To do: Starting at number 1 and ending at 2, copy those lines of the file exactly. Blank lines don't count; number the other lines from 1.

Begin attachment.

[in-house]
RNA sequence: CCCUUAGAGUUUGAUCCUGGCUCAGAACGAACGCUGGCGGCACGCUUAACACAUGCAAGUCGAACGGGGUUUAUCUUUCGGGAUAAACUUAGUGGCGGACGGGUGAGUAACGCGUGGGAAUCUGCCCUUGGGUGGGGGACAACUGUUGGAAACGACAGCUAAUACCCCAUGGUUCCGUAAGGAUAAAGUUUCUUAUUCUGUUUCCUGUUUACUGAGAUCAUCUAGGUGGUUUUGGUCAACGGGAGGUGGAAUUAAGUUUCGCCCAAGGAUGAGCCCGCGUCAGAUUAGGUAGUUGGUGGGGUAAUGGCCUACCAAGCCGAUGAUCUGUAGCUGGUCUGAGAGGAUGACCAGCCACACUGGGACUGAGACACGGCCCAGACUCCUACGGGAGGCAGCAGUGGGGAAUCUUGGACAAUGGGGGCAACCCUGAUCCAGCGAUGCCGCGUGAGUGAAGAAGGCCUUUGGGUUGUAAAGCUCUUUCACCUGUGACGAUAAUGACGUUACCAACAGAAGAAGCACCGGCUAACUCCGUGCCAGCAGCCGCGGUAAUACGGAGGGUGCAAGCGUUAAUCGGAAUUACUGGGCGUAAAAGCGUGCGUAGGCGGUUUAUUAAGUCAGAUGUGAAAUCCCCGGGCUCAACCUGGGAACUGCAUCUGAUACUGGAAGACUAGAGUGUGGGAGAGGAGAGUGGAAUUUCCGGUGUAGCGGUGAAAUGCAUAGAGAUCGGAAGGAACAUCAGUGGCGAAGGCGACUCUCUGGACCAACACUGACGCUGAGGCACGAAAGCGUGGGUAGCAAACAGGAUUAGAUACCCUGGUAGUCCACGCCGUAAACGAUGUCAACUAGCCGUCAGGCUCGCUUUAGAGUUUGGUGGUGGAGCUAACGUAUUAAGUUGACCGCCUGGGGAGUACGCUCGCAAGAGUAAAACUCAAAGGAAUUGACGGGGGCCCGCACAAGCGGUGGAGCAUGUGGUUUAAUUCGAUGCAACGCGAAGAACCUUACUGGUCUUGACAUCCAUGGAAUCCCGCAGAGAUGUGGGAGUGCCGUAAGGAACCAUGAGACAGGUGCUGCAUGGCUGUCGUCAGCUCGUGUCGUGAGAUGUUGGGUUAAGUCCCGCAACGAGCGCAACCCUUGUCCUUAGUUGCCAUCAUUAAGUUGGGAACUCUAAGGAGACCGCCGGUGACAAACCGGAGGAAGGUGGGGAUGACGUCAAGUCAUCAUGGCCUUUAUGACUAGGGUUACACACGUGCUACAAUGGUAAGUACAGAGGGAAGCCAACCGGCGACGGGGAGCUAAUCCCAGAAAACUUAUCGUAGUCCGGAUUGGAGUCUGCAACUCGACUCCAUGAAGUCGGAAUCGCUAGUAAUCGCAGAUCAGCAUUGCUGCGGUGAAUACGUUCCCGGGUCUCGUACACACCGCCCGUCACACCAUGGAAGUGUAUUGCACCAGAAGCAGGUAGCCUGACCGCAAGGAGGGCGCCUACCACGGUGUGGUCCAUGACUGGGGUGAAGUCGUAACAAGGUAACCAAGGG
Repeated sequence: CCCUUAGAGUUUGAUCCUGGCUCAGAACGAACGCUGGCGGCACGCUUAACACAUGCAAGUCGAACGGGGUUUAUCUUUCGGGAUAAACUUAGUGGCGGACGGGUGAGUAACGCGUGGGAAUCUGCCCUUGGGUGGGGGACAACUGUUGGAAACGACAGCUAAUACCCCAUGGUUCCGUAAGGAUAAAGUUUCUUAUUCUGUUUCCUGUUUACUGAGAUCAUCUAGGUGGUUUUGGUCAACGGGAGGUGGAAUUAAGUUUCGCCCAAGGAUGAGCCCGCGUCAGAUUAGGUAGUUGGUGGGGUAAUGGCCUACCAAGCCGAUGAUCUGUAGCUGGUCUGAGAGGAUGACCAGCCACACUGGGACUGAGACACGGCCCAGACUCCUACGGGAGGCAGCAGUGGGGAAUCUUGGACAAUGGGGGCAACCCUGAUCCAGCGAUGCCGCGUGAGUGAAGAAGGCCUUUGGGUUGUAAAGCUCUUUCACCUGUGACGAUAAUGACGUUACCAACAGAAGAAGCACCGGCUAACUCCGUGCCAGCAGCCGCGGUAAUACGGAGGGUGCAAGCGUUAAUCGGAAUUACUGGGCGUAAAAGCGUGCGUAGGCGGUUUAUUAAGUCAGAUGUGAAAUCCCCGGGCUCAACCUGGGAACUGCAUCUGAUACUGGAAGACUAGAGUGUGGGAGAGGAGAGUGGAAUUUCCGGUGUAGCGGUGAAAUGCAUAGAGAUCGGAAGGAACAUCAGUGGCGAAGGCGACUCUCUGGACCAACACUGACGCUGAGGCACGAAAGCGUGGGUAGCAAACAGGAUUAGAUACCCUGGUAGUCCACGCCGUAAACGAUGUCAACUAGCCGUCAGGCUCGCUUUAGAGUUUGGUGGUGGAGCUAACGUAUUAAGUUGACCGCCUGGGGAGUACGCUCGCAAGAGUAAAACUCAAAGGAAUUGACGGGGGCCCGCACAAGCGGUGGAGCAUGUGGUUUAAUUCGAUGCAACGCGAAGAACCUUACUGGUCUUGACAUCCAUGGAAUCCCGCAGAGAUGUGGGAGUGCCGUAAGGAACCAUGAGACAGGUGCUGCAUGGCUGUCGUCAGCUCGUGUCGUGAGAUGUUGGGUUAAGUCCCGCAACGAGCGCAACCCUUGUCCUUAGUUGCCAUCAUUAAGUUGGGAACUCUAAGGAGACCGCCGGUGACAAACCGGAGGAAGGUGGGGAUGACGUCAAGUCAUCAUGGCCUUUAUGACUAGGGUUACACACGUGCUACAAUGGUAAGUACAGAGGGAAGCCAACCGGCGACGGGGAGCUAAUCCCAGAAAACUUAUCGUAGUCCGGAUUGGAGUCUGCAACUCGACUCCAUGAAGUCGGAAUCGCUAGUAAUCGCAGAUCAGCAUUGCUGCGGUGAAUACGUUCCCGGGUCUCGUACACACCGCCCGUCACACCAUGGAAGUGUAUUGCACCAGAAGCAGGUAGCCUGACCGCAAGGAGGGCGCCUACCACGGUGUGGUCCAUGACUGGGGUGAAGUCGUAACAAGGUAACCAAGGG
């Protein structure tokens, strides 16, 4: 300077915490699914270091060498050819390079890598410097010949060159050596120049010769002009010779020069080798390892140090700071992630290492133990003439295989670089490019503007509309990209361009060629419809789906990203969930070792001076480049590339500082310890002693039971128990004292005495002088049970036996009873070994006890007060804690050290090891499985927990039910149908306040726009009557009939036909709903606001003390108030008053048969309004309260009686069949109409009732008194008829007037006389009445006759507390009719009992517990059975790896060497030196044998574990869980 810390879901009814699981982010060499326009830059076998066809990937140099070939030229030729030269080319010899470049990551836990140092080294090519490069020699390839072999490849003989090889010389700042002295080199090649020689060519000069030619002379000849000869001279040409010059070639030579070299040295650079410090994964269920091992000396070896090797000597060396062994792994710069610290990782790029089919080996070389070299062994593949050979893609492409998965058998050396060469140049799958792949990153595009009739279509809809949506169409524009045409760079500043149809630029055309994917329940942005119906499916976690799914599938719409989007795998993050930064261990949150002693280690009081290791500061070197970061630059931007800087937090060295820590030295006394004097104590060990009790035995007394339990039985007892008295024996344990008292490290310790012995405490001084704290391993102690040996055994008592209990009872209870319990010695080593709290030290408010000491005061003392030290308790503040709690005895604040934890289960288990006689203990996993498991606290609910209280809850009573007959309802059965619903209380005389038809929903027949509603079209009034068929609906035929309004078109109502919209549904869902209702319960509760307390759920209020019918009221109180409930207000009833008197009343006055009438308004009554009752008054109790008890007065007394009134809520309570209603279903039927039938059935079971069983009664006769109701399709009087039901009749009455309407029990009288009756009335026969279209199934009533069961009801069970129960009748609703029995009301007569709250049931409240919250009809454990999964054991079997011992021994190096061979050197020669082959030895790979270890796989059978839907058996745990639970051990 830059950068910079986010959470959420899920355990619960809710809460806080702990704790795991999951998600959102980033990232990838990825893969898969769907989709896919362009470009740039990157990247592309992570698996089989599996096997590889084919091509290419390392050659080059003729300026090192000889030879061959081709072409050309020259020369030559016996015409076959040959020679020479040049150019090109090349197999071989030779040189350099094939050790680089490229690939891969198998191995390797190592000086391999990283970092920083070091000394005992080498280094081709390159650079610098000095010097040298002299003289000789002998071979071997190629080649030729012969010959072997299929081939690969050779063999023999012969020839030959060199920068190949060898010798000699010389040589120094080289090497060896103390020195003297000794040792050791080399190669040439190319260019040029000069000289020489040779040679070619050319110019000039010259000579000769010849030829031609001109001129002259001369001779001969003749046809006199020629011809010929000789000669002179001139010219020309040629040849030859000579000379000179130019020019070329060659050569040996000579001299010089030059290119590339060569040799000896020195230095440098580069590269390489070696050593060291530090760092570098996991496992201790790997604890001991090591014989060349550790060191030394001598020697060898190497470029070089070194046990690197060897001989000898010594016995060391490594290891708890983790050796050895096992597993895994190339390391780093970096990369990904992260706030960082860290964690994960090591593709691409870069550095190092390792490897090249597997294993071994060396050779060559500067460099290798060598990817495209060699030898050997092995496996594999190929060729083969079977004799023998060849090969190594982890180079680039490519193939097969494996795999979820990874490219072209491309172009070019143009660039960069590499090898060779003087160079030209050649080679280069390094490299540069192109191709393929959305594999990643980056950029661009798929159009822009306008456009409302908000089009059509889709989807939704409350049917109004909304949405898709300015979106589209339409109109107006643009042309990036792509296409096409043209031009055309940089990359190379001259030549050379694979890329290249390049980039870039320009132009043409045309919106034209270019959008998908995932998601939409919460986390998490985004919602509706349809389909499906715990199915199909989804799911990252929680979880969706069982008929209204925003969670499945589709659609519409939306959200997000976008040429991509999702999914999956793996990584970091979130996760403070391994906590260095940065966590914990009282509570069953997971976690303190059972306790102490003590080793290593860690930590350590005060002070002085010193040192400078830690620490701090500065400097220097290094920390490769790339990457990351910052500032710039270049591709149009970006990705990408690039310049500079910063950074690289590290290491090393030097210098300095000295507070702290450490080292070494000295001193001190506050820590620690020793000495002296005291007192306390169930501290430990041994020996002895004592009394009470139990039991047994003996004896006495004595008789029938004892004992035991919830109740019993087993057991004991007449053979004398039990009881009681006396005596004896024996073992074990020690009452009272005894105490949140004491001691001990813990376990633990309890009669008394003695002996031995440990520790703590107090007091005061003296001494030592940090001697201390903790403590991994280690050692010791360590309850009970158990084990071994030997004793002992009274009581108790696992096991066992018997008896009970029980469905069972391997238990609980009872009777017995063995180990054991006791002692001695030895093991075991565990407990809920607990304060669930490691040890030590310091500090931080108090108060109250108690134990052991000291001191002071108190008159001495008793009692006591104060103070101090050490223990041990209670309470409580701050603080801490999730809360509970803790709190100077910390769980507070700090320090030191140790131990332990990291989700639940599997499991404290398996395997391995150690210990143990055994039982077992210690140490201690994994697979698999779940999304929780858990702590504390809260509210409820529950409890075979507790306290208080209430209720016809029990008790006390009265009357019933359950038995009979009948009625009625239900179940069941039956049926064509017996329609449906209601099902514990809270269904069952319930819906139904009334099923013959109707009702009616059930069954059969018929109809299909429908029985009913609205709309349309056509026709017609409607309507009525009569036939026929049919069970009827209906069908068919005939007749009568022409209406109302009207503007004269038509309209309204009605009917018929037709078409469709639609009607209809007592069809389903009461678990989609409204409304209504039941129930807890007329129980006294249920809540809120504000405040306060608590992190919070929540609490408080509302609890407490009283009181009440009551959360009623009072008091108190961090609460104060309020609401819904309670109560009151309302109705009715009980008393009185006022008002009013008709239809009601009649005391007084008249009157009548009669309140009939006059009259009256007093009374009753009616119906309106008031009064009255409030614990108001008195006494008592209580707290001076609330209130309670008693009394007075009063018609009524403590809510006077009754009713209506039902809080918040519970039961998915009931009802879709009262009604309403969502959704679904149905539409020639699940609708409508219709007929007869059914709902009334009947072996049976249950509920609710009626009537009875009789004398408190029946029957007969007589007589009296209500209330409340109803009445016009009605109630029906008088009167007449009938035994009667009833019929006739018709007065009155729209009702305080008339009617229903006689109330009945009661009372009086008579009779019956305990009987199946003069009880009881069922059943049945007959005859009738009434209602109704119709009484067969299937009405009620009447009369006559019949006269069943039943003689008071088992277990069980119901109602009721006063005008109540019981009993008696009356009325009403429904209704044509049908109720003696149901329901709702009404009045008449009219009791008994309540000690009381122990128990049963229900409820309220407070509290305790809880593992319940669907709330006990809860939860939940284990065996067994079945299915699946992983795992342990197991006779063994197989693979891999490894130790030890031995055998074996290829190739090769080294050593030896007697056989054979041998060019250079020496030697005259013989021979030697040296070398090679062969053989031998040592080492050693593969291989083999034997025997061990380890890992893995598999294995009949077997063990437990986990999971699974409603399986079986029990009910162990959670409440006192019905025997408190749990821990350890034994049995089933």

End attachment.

[in-house]
RNA sequence: CCCUUAGAGUUUGAUCCUGGCUCAGAACGAACGCUGGCGGCACGCUUAACACAUGCAAGUCGAACGGGGUUUAUCUUUCGGGAUAAACUUAGUGGCGGACGGGUGAGUAACGCGUGGGAAUCUGCCCUUGGGUGGGGGACAACUGUUGGAAACGACAGCUAAUACCCCAUGGUUCCGUAAGGAUAAAGUUUCUUAUUCUGUUUCCUGUUUACUGAGAUCAUCUAGGUGGUUUUGGUCAACGGGAGGUGGAAUUAAGUUUCGCCCAAGGAUGAGCCCGCGUCAGAUUAGGUAGUUGGUGGGGUAAUGGCCUACCAAGCCGAUGAUCUGUAGCUGGUCUGAGAGGAUGACCAGCCACACUGGGACUGAGACACGGCCCAGACUCCUACGGGAGGCAGCAGUGGGGAAUCUUGGACAAUGGGGGCAACCCUGAUCCAGCGAUGCCGCGUGAGUGAAGAAGGCCUUUGGGUUGUAAAGCUCUUUCACCUGUGACGAUAAUGACGUUACCAACAGAAGAAGCACCGGCUAACUCCGUGCCAGCAGCCGCGGUAAUACGGAGGGUGCAAGCGUUAAUCGGAAUUACUGGGCGUAAAAGCGUGCGUAGGCGGUUUAUUAAGUCAGAUGUGAAAUCCCCGGGCUCAACCUGGGAACUGCAUCUGAUACUGGAAGACUAGAGUGUGGGAGAGGAGAGUGGAAUUUCCGGUGUAGCGGUGAAAUGCAUAGAGAUCGGAAGGAACAUCAGUGGCGAAGGCGACUCUCUGGACCAACACUGACGCUGAGGCACGAAAGCGUGGGUAGCAAACAGGAUUAGAUACCCUGGUAGUCCACGCCGUAAACGAUGUCAACUAGCCGUCAGGCUCGCUUUAGAGUUUGGUGGUGGAGCUAACGUAUUAAGUUGACCGCCUGGGGAGUACGCUCGCAAGAGUAAAACUCAAAGGAAUUGACGGGGGCCCGCACAAGCGGUGGAGCAUGUGGUUUAAUUCGAUGCAACGCGAAGAACCUUACUGGUCUUGACAUCCAUGGAAUCCCGCAGAGAUGUGGGAGUGCCGUAAGGAACCAUGAGACAGGUGCUGCAUGGCUGUCGUCAGCUCGUGUCGUGAGAUGUUGGGUUAAGUCCCGCAACGAGCGCAACCCUUGUCCUUAGUUGCCAUCAUUAAGUUGGGAACUCUAAGGAGACCGCCGGUGACAAACCGGAGGAAGGUGGGGAUGACGUCAAGUCAUCAUGGCCUUUAUGACUAGGGUUACACACGUGCUACAAUGGUAAGUACAGAGGGAAGCCAACCGGCGACGGGGAGCUAAUCCCAGAAAACUUAUCGUAGUCCGGAUUGGAGUCUGCAACUCGACUCCAUGAAGUCGGAAUCGCUAGUAAUCGCAGAUCAGCAUUGCUGCGGUGAAUACGUUCCCGGGUCUCGUACACACCGCCCGUCACACCAUGGAAGUGUAUUGCACCAGAAGCAGGUAGCCUGACCGCAAGGAGGGCGCCUACCACGGUGUGGUCCAUGACUGGGGUGAAGUCGUAACAAGGUAACCAAGGG